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Findern Primary School & Nursery

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Writing Curriculum Statement




Writing is a crucial part of our curriculum at Findern. By the end of Year Six we intend for our children to have developed a love of writing and to be able to express their ideas clearly, using a variety of techniques and grammatical features depending on the genre that they are working on. Having the opportunity to write a variety of genres using high quality model texts as examples allows our children to develop their own writing style and explore which genres particularly spark their imagination. We also put great importance on editing and improving our work at Findern, something that the children complete in green pen. Afterall, being able to effectively check their own work is a vital skill for all writing throughout life. At Findern, we set high expectations for all our children to take pride in their work, have a fluent handwriting style, produce work that is grammatically correct and that has few spelling errors.





Our English curriculum is based on Pie Corbett’s ‘Talk for Writing’ structure. Each half term we have outlined a specific genre of writing which the children focus on for a number of weeks. We also revisit genres from the previous year, to allow children to recall and apply skills that they learnt during a ‘big write’ unit the previous year. Please refer to our ‘genre coverage’ document to see exactly how this looks.


Baseline assessment (cold task):


Each unit will start with a cold task, where the children have a go at writing in the focus genre before receiving any input from their teacher. Not only does this give the opportunity for the children to recall and apply learning from previous years but it is also used as an immediate assessment tool for the teacher, informing them of children’s strengths and weaknesses from the outset. This should help to inform future planning.


The imitation phase:


The children will then move on to hearing and internalising a model text of whatever genre they are learning about, creating a class text map and adding actions to help them remember the text. This text will include any key grammar and punctuation that will be explicitly taught and applied by the children throughout the unit. They will have the opportunity to practice and apply these new skills in daily short burst writing tasks as well as during oral activities in class. Ultimately, the class will create a toolkit of features that they would expect to see within the text type they are studying which will later act as a support when they are innovating and inventing their own. Where appropriate, these features will be highlighted and discussed during guided reading and whole class reading sessions, allowing children to see them used in a variety of contexts and situations.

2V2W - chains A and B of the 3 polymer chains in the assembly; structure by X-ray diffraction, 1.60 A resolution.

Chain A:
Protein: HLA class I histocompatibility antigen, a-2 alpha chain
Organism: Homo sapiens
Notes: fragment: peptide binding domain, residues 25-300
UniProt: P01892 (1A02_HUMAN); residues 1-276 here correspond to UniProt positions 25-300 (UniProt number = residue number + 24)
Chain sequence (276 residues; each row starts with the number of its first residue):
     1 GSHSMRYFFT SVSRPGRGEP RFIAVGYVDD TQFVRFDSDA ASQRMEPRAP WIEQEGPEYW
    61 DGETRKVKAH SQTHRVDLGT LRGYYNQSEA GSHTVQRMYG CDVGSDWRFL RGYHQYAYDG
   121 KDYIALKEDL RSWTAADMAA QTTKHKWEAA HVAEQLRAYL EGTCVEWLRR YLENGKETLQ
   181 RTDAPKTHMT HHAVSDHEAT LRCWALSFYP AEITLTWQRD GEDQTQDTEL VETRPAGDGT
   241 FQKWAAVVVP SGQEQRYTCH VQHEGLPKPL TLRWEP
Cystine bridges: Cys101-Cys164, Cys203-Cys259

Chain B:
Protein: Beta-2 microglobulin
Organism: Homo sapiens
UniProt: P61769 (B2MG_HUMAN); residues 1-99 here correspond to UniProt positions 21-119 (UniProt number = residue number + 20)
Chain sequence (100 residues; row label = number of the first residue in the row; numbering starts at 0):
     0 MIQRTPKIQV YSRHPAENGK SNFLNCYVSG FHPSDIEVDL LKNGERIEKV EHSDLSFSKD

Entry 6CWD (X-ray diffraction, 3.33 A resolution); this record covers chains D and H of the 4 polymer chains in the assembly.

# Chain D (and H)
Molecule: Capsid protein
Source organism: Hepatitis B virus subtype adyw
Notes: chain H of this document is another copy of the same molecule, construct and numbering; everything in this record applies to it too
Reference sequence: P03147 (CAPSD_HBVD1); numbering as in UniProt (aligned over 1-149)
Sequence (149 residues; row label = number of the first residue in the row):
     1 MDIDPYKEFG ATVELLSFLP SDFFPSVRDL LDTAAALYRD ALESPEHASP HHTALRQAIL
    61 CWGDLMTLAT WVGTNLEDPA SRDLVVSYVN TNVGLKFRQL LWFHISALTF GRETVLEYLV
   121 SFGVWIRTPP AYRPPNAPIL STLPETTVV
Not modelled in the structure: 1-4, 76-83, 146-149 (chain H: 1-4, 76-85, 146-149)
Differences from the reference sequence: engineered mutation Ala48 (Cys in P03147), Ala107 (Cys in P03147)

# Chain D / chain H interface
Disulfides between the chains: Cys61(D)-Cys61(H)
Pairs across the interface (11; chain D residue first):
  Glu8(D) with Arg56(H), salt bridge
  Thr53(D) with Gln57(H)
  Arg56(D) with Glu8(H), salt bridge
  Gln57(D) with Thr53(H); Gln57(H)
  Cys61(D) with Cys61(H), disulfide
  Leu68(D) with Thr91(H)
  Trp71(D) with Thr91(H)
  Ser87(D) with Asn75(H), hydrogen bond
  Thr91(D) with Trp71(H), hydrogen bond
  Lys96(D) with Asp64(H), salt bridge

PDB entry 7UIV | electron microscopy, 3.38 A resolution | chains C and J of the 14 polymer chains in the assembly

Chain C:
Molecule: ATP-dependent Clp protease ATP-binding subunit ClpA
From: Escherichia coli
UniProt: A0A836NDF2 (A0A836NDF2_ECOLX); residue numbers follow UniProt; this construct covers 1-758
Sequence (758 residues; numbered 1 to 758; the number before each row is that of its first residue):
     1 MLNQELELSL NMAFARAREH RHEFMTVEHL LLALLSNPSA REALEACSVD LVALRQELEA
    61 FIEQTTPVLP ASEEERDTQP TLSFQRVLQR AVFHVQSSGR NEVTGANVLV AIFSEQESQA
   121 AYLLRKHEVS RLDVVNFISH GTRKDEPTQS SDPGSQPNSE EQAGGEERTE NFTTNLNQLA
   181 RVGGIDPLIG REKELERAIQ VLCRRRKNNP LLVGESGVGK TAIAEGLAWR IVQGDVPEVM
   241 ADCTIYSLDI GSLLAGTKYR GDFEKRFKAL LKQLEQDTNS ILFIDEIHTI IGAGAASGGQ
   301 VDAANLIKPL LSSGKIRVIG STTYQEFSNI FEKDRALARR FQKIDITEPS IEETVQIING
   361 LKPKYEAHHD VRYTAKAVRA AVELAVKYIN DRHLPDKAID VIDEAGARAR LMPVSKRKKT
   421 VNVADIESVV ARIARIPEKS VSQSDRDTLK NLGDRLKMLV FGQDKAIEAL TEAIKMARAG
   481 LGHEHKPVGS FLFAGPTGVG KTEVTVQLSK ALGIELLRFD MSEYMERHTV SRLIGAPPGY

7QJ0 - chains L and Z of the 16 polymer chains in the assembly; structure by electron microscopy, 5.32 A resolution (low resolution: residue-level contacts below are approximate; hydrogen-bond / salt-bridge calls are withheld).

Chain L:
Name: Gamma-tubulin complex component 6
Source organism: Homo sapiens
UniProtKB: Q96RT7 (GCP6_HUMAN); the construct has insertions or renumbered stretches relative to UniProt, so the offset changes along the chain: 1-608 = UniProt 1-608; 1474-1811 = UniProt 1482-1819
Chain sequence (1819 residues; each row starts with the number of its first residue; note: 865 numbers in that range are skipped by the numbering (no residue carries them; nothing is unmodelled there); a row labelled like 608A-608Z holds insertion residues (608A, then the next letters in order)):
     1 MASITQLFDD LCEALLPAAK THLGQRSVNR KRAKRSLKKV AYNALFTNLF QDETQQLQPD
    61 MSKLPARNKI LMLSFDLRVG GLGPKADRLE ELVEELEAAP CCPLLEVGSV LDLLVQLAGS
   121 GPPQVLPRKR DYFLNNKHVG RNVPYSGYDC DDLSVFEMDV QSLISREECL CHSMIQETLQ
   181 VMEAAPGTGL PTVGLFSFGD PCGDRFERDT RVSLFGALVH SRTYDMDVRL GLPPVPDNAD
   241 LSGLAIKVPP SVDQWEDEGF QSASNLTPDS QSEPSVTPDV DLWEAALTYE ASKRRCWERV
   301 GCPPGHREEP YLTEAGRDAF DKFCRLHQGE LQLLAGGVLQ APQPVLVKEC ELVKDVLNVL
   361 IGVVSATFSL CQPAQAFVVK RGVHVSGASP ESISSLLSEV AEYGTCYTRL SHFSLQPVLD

The innovation stage:


In this stage, the class will work to innovate on the model text to create their own version through a combination of whole class, paired and independent writing. The class will also create a boxed-up planning template that identifies the structure and key components of the text type. All of this will then be used for the children to create their own, innovated piece of writing. Those learners who find writing more difficult will be encouraged to hug the text closely when innovating, whilst more able learners will extend and embellish the writing more significantly, creating a piece that is potentially quite different to the model text. This work will then be marked and feedback provided to the children ahead of completing their hot task, with specific targets provided for individual children.